The number of fatalities drastically increased in October, after tensions across East Jerusalem and the rest of the occupied West Bank escalated into lethal attacks. In just 12 weeks, 25 Palestinian children were fatally shot by Israeli forces, all except six while carrying out alleged knife attacks. Israeli authorities have not opened investigations into any of these shootings and have refused family requests for autopsies, which could independently verify the circumstances of their deaths.
In response to escalating violence Israeli forces now appear to be implementing a ‘shoot-to-kill’ policy, which in some incidents may amount to extrajudicial killings. International law requires that intentional lethal force be used only when absolutely unavoidable. This comes alongside the decision by Israeli authorities to relax open-fire rules, allowing Israeli forces to use live ammunition during protests in Jerusalem when there is a “threat to life.” Previously, live ammunition was permitted only when there is a direct, mortal threat to the life of a police officer or soldier.
Accountability for shootings by Israeli forces is extremely rare. Only one incident, the fatal shooting of Nadeem Nawara, 17, in May 2014, has resulted in both an investigation and indictment. The Israeli border policeman charged with Nadeem’s death is currently under house arrest as he awaits trial.
Military detention: increased violence and the return of administrative detention
Each year, hundreds of Palestinian children are arrested, detained, and prosecuted within the Israeli military system. Child detainees report physical and verbal abuse, are denied fair trial standards, and often suffer from long term psychological trauma.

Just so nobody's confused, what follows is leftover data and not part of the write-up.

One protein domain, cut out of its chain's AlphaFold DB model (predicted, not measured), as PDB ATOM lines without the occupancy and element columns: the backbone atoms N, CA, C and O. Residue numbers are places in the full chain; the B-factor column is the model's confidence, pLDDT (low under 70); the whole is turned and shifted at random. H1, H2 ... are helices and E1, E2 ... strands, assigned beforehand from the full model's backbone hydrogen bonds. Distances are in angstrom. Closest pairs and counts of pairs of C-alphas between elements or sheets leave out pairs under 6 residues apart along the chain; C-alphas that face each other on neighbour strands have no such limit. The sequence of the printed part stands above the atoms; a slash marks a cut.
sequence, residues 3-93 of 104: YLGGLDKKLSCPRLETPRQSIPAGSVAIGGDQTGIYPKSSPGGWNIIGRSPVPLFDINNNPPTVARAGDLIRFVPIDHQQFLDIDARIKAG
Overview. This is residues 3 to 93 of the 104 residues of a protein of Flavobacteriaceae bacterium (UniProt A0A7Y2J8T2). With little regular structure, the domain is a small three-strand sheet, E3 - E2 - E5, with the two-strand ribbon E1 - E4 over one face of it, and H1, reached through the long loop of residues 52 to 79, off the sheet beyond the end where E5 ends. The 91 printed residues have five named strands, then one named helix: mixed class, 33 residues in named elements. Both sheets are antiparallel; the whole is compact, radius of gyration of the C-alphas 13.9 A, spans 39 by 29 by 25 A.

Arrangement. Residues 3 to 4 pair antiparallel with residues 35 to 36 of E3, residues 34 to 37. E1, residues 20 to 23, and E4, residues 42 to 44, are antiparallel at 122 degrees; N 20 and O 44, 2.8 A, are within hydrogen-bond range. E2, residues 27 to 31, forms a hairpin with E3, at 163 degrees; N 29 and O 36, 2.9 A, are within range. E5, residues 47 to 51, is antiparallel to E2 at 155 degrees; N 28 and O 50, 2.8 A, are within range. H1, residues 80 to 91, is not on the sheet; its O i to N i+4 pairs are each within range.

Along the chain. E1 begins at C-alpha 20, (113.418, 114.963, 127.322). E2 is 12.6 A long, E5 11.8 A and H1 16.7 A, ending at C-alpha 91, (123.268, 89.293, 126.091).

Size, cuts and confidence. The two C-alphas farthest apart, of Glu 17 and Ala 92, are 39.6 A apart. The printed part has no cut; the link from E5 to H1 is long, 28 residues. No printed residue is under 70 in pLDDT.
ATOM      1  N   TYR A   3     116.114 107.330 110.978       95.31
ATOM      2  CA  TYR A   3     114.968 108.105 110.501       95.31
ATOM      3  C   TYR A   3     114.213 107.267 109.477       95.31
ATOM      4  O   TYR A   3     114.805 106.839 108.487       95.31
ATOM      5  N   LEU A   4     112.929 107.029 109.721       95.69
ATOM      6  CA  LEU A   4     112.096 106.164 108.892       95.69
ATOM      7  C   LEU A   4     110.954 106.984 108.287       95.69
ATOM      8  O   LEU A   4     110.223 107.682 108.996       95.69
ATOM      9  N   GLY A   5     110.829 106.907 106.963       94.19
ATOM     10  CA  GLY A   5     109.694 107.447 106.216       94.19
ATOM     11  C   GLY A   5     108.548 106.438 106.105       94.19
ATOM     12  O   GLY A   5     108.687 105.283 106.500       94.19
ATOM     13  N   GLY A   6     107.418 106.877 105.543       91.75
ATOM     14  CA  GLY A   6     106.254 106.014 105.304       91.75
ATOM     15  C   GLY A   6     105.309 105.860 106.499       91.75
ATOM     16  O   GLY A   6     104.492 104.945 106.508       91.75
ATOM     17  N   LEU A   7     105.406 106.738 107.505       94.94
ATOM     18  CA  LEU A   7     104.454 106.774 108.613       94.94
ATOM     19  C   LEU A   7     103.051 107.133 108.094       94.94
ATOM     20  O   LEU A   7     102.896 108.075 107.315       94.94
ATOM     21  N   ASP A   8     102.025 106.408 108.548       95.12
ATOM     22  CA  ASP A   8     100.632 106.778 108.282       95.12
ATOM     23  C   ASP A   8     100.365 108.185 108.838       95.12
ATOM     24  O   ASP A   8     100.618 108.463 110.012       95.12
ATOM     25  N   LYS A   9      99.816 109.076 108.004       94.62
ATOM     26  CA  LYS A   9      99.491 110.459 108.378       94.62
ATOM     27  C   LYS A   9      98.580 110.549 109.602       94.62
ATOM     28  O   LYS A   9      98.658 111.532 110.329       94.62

Children in military detention in 2015 suffered increasing levels of physical violence at the hands of Israeli forces. DCIP collected affidavits from 110 West Bank children detained in 2015 that showed three-quarters of them endured some form of physical violence following arrest.
Amid heightened violence in the fall of 2015, the number of Palestinian children skyrocketed to the highest it has been since March 2009. At the end of November, 412 Palestinian children were in the Israeli prison system. In response to the rising number of child detainees, Israel Prison Services used a section at Givon prison in October and November to house the overflow of Palestinian minors. Conditions at the prison were inadequate and failed to meet minimum standards. Children were crowded into cells, the building lacked proper heating and shower facilities, and children complained of poor quality and inadequate amounts of food.
DCIP is particularly disturbed that Israeli authorities have placed six Palestinian teenagers under administrative detention. This is the first time the measure has been used against Palestinian minors in nearly four years. Administrative detention is the imprisonment of individuals by the state for prolonged periods without charge or trial. The measure should never be used as a substitute for criminal prosecution.
Over the past few months, Israeli authorities pushed through a series of policies imposing harsher sentencing guidelines and fines for children in Jerusalem. These amendments include a 10-year prison sentence for throwing stones or other objects at moving vehicles with the possibility of endangering passengers or causing damage, and 20 years for throwing stones with the purpose of harming others. The amendments reduced judicial discretion, instituting mandatory minimum sentence of no less than one-fifth of the potential maximum sentence and restricting suspended sentences to special circumstances only. One of the latest bills proposes custodial sentences for children, as young as 12, convicted of “nationalistic-motivated” violent offences. The actual serving of the sentences would be deferred until the children reach the age of 14.
Israel’s establishment and expansion of Jewish-only settlements across the OPT since 1967 has created a dangerous environment for Palestinians. Approximately 515,000 Israelis now live illegally in the West Bank, and settler violence against neighboring Palestinian communities and children is common.